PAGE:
US allows GM to delay recall to prove safety of air bags


November 25, 2016
AP The airbag in this car exploded in Malaysia earlier this month. Five Malaysians have died in accidents linked to faulty Takata air bags that are at the centre of one of the world's largest auto recalls.


US auto safety regulators are allowing General Motors (GM) to delay a large recall of potentially defective airbags, giving the company time to prove that the devices are safe and to possibly avoid a huge financial hit.

The unusual move by the National Highway Traffic Safety Administration buys time for GM to do long-term tests of Takata airbag inflators in older trucks and SUVs including its top-selling vehicle, the Chevrolet Silverado pickup.

GM reluctantly agreed to recall 2.5 million vehicles in May to replace Takata front-passenger inflators.

The company said at the time its inflators are unique and safer than those linked to 11 deaths in the US and as many as 16 worldwide.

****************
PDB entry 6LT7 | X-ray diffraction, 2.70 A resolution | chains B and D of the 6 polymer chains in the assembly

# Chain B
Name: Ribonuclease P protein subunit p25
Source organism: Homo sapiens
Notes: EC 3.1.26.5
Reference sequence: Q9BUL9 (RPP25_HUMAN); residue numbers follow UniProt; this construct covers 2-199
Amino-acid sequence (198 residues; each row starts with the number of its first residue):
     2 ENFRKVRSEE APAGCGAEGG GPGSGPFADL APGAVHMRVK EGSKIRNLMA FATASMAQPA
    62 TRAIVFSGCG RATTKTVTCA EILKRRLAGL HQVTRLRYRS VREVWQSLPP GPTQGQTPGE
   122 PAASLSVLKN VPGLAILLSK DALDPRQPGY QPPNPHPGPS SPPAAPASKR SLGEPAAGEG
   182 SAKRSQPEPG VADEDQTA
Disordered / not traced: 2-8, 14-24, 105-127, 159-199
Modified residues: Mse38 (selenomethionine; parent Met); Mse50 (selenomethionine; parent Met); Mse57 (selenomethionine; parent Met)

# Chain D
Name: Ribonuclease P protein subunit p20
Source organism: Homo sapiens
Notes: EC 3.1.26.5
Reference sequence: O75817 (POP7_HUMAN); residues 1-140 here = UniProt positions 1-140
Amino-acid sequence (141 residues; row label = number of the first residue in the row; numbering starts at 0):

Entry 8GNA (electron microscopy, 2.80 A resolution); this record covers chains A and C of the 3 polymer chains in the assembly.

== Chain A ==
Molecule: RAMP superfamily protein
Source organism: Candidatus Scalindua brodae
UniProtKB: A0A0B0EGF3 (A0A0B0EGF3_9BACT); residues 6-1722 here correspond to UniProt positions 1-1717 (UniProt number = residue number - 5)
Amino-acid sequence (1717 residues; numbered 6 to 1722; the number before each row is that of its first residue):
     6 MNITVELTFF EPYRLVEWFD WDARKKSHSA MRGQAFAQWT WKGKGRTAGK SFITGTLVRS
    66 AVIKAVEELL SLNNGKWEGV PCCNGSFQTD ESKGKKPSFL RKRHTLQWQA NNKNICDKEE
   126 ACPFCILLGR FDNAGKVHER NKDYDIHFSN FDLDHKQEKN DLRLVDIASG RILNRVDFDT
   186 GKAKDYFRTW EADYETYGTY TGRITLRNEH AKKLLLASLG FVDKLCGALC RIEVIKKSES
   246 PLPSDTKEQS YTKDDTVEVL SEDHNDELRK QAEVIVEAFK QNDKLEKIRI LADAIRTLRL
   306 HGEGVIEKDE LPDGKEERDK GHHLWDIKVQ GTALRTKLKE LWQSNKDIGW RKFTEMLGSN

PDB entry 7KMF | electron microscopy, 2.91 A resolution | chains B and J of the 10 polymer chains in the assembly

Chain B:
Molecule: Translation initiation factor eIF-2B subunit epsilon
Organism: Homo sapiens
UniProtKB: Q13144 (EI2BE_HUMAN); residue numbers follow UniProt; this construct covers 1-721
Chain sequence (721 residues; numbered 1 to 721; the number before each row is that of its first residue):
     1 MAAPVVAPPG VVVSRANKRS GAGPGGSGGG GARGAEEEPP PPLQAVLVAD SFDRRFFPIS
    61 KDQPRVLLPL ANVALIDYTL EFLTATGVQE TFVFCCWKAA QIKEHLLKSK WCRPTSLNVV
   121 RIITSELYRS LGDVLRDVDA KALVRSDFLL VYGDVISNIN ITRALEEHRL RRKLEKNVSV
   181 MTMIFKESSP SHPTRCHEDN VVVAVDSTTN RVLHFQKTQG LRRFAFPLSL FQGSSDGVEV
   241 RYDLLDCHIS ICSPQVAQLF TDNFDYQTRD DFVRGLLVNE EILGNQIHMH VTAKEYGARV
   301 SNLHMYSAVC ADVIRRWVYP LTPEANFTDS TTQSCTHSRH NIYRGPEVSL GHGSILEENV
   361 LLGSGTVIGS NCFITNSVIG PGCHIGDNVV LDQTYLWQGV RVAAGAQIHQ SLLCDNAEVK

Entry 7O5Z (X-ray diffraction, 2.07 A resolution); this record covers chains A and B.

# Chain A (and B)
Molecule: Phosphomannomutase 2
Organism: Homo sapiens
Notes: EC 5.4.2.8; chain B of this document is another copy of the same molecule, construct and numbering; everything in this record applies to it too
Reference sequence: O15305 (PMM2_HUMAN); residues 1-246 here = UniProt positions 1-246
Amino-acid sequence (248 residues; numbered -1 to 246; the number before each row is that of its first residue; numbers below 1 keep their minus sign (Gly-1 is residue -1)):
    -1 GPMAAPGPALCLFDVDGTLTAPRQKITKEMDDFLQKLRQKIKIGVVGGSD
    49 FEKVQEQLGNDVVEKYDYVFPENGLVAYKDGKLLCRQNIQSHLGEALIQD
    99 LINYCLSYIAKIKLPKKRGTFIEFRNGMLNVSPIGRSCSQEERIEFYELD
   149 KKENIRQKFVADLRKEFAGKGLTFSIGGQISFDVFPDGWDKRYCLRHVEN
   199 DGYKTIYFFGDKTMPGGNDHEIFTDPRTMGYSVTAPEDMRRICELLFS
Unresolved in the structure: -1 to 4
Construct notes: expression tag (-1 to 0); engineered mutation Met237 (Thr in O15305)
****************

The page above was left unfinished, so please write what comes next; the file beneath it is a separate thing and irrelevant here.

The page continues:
The company petitioned for the delay last week and the government agreed Monday.

The decision delays the recall until August 31, 2017.

If GM can prove that the inflators are safe by that time, the recall could be cancelled.

The recall also covers the GMC Sierra pickup and many popular full-size SUVs from the 2007 to 2011 model years.

Some of the trucks are older than the minimum six years that it takes for Takata inflators to deteriorate and become risky. But GM contends its tests show they are safe for at least 3 1/2 more years.

The testing could help GM fend off several recalls totalling 6.8 million trucks and SUVS with the same inflators that ultimately could cost the company US$870 million, according to a GM filing with securities regulators.